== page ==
WPAT COMMENT: Such massive road development poses both positive and negative consequences. Improved access to markets for local farmers and industries could be a boon to isolated Papuan villages and towns. Papuans generally will also benefit from improved access to essential services and employment opportunities often lacking in rural areas of West Papua. On the other hand, such road development also expands the opportunity for illegal enterprises, particularly illegal logging operations, to exploit Papuan natural resources. The Suharto dictatorship often boasted of “road development” in occupied East Timor. In fact, road network expansion was largely aimed at facilitating military access to exploitable resources and expanding military operations into the hinterlands.

Jakarta Abuses Papuans Through Denial of Essential Services

The failure of the Indonesian government to provide essential health services to the Papuan population of West Papua has been repeatedly documented and, arguably, leaves the Jakarta government open to charges of ethnic genocide. This calculated, malign neglect in the area of basic health services extends to provision for education. A revealing January 31 Jakarta Globe report notes that Papua’s illiteracy rate among those aged 15 years and under was 32 percent, the highest in the nation, according to data from the Central Statistics Agency (BPS) in 2010. That figure has increased steadily since 2007, when it was 25 percent, going up to 28 percent in 2008 and 30 in 2009.

The Globe report, by Banjir Ambarita and Mary Anugrah Rasita, underscores that the Jakarta government’s failure to educate young Papuans is not only a problem in remote rural areas. The reporters visited a state elementary school in Jayapura (Port Numbay) and found extensive illiteracy. Nella Manaku, headmaster of Holtekamp Elementary School acknowledged that 50 percent of the students there could neither read nor write. The reporters observed that many fifth- and sixth-grade students were just at able to be taught how to write.

The headmaster blamed the high illiteracy rate on a lack of teachers at saying that were just five instructors for the more than 100 students. Moreover, “Three of them are permanent and the others are contract teachers, but they rarely show up for work,” he said. He explained that he had repeatedly applied to the Jayapura Education Agency for more teachers, but to no avail. “For several years now we’ve been asking for help, but there’s never been a response from the authorities,” he said. Kayus Bahabol, a provincial legislator, told the Globe that the high illiteracy rate was not the only issue the school was dealing with. “Educational facilities here are badly lacking…. Livestock wander all over the place and leaving their droppings everywhere,” he said.

Kenius Kogoya, another provincial legislator, said the Holtekamp case was just the tip of the iceberg. “If things can get this bad at a school in Jayapura, a major city, imagine what it’s like at schools in rural areas,” he said. “The government always likes to claim that regional autonomy has been a blessing for development in Papua, but this is highly questionable.”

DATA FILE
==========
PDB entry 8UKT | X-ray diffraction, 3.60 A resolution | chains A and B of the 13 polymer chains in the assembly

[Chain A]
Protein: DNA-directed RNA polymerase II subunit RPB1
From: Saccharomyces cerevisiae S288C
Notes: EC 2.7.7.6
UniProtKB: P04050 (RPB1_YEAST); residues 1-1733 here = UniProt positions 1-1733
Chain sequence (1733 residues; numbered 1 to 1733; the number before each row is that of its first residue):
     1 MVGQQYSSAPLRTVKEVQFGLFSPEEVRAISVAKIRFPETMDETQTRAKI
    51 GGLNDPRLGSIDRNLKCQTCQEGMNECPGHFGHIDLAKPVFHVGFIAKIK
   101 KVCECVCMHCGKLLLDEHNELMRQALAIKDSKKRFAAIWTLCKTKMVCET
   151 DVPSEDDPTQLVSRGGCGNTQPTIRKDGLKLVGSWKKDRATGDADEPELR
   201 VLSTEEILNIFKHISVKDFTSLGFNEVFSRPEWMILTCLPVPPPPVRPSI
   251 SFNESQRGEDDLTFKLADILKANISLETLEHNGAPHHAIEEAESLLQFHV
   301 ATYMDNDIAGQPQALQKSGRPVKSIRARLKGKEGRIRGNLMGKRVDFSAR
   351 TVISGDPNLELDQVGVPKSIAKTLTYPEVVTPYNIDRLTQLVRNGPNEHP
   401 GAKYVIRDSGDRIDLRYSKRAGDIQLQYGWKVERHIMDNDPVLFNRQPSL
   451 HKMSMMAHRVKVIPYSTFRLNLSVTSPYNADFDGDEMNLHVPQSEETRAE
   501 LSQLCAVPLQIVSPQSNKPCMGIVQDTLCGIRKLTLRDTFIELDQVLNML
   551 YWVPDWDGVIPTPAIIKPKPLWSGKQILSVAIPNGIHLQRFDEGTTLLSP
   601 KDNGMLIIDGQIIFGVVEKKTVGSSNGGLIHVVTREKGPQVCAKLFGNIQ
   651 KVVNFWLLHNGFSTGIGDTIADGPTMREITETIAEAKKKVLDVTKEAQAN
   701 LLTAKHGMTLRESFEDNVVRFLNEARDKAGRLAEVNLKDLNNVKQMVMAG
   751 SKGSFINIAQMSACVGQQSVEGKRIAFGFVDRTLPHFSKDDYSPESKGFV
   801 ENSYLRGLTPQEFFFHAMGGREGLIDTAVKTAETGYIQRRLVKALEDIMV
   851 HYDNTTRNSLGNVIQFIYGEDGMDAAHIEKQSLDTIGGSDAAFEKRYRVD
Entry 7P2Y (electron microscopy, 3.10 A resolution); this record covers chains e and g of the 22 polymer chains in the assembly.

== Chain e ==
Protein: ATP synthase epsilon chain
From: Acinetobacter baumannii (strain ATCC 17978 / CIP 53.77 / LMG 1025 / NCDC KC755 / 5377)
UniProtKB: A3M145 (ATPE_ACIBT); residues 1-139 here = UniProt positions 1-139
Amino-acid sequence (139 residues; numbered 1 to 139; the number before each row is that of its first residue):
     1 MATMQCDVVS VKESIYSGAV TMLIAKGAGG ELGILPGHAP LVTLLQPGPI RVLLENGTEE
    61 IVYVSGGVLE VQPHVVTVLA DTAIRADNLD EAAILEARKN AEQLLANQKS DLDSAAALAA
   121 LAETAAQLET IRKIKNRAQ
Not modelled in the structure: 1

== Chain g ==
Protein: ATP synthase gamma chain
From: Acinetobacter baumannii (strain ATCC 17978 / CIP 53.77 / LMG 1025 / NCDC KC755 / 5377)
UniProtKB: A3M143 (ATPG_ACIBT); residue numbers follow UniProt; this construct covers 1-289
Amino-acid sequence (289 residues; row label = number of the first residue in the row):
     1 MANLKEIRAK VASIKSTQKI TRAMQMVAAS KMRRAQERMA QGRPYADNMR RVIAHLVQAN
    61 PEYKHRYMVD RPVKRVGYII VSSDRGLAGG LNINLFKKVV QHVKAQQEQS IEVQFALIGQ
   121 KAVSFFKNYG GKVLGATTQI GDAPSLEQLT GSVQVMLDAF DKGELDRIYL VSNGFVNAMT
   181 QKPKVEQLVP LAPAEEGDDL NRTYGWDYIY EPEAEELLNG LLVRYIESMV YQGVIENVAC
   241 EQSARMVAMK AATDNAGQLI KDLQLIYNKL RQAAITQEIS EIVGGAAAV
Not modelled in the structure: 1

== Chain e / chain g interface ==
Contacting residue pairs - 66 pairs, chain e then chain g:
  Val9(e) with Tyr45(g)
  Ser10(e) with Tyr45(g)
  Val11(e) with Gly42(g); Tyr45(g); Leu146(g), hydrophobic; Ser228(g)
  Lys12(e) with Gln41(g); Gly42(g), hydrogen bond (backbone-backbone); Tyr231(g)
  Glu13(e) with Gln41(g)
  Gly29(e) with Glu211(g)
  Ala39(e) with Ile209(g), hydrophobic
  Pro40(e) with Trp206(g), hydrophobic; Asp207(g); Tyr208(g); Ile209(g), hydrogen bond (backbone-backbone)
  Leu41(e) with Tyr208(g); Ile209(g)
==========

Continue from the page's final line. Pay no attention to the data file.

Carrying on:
Arief Rachman, an education expert who chairs the National Commission for UNESCO, agreed that the low level of development in the province was the main culprit for the high illiteracy rate. Darmaningtyas, an education expert from the Taman Siswa school network, told the Globe that the problem of teacher shortages was a long-standing one in Papua. He urged the government to give priority to infrastructure development to improve the distribution of books and other school supplies across Papua, “because right now we lack the channels to get the appropriate reading materials to the students there.”

Plans Advance to Create Central Papua Province

Media reports reveal that the Indonesian government is moving forward with plans to create a new province in the western portion of the island of New Guinea controlled by Indonesia. According to a January 20 report in the Cenderawasih Pos Jakarta the central government is moving forward with the creation of “Central Papua” sometime in 2012. The province will have 10 districts: Supiori, Biak Numfor, Yapen Islands, Waropen, Nabire, Dogiyai, Deiyai, Intan Jaya, Paniai and Mimika.

The formation of a new province re-opens a contentious legal and political debate over the division of the land Papuans consider “West Papua” into two entities, Papua and West Papua a decade ago. That division was described as illegal by the Indonesian courts but inexplicably was allowed to stand as a fait accompli. Many Papuans have resisted the division of Papuan territory, arguing that the action fails to take into account their political aspirations, in particular, their pursuit of self determination. Moreover, Papuans and many observers have argued that the creation of new administrative subdivisions absorb funds that are critically needed to provide essential services in the areas of medical care, education and social/cultural development. Rather, they argue, creation of new administrative entities amounts to top-down development which favors creation of massive new “development” undertakings which advantage corporate interests, usually to the grave disadvantage of local development.

Creation of such new administrative entities also creates “perches” for the expansion of the security force establishment, further diverting funds and broadening and deepening the militarization of Papuan lands.